The second degree of observation is so clear that it is as if one were seeing with one's eyes. One favored with knowledge of God who has reached this point transcends His signs and the pieces of evidence provided by creation and, melting away in the originality of the Divine Names and Attributes, attains the observation of God's Oneness beyond His acts, Names and Attributes, which provide His signs and evidence in existence. Conscious of the fact that one's existence is only shadowy, the seeker fixes his or her eyes on Him exclusively. Concerning this station, the author of Mizan al-'Irfan says:

Discovering the (Divine) Being is an elevated station,
Where the currency of speech is not valid nor in demand.
Whoever attempts to knock on the door at that station,
Always receives the answer, "You will never be able to see Me!"
If he is shown a sign like that resembling the one shown to Moses,
It will be only a single manifestation of His Majesty.

The third degree is observing everything as being annihilated in God. Those perfected ones favored with knowledge of the Truth and who have attained this highest degree annihilate their material being and feel attracted by the All-Existent One with the All-Beautiful Names and All-Sacred Attributes by virtue of belief and a certainty that has been transformed into observation. With sight that has gained the keenness that it will have in the hereafter where the veils over the eyes will be removed, they know fully Who their Creator, Lord, Originator is, and the One Who has endowed them with the light of existence and Whom they worship. They are freed from any connection with all else save Him.

Junayd al-Baghdadi describes this station as the manifestation of the Unseen, which is perceived by means of the Divine lights in the time when hearts overflow with rejoicing. The author of Mizan al-'Irfan says concerning the same point:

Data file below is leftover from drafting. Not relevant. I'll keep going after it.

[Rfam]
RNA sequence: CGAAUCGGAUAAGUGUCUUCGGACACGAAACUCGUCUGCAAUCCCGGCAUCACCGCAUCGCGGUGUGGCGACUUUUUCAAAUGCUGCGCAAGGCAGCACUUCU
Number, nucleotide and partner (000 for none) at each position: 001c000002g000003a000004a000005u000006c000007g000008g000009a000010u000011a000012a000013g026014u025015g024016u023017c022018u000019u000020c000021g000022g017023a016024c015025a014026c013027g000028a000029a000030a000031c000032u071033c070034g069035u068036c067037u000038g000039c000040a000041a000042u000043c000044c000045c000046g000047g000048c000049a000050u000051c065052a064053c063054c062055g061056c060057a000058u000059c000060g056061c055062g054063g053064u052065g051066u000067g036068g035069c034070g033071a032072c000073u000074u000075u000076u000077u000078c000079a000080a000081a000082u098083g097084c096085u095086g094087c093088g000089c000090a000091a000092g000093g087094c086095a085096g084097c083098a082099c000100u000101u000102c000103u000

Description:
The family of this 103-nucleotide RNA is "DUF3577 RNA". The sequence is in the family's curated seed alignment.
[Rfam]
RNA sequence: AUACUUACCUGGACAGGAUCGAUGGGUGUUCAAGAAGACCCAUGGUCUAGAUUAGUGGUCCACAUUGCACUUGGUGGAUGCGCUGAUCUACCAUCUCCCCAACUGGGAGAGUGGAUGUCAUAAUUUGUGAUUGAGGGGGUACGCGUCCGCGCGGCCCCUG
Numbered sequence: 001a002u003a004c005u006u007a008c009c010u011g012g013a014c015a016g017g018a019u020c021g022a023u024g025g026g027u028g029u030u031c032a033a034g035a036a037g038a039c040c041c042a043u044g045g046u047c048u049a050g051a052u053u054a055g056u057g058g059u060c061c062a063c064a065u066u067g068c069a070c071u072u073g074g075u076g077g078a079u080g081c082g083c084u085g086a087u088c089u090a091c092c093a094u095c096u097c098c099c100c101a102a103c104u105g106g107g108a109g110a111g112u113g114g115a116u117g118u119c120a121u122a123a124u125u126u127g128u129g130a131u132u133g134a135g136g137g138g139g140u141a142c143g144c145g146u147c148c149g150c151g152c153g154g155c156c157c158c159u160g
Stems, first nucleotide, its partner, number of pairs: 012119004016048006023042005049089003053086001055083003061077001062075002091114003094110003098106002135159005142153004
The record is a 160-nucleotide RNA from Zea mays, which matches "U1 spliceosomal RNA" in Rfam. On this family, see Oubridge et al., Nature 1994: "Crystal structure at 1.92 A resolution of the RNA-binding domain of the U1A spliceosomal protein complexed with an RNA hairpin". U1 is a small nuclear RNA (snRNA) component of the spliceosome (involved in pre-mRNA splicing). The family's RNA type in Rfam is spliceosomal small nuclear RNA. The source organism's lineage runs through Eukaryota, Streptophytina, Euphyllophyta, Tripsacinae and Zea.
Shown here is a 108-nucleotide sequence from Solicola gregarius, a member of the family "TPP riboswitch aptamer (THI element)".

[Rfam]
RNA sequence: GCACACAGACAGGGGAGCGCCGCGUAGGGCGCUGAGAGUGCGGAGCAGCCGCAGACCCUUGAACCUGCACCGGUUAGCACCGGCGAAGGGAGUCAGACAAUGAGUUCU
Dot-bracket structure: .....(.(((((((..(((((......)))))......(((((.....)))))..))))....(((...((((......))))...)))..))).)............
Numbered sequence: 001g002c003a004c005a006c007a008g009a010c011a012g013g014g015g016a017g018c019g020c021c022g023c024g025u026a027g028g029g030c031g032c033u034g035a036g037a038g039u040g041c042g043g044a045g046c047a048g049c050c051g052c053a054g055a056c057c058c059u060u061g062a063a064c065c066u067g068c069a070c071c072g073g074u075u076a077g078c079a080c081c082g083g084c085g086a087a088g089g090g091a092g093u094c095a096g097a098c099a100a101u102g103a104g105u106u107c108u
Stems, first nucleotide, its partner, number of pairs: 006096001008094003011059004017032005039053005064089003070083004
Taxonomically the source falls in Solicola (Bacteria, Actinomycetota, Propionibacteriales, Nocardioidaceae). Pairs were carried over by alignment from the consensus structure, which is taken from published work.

If the absolutely Sovereign Being manifests Himself,
The existence of the universe is no longer felt.
If the Truly Beloved One manifests Himself,
Will any trace be left of the shadow of darkness?
However, this point leads some to confusion;
They take His lightninglike manifestation for the Being Himself.

What the author of Mizan al-'Irfan is reminding us of is not to confuse the original with the shadow, and to take an observation from the conscience and the heart in a state of pleasure for the observation of the True Being Himself. The following verses are only a few drops from the essence of such confusion:

If you have been given two eyes to know the Truth,
Then see the two worlds-this and the next-filled with the Friend!
Though we are each a drop, we are drowned in the ocean;
Though we are each an atom, in fact we are the sun.

O God! Show us the truth as the truth and enable us to observe it, and show us falsehood as falsehood and enable us to avoid it. And give peace and blessings to Your Messenger, the chosen one, and to his family and Companions, esteemed and faithful.


[1] Ismail Haqqi Bursawi (1653-1725) is one of the great Sufi guides and writers. He spent much of his life in Bursa, Turkey. His Ruh al-Bayan (a 4-volume commentary on the Qur'an) is very famous. Kitab al-Natica is his last work. (Trans.)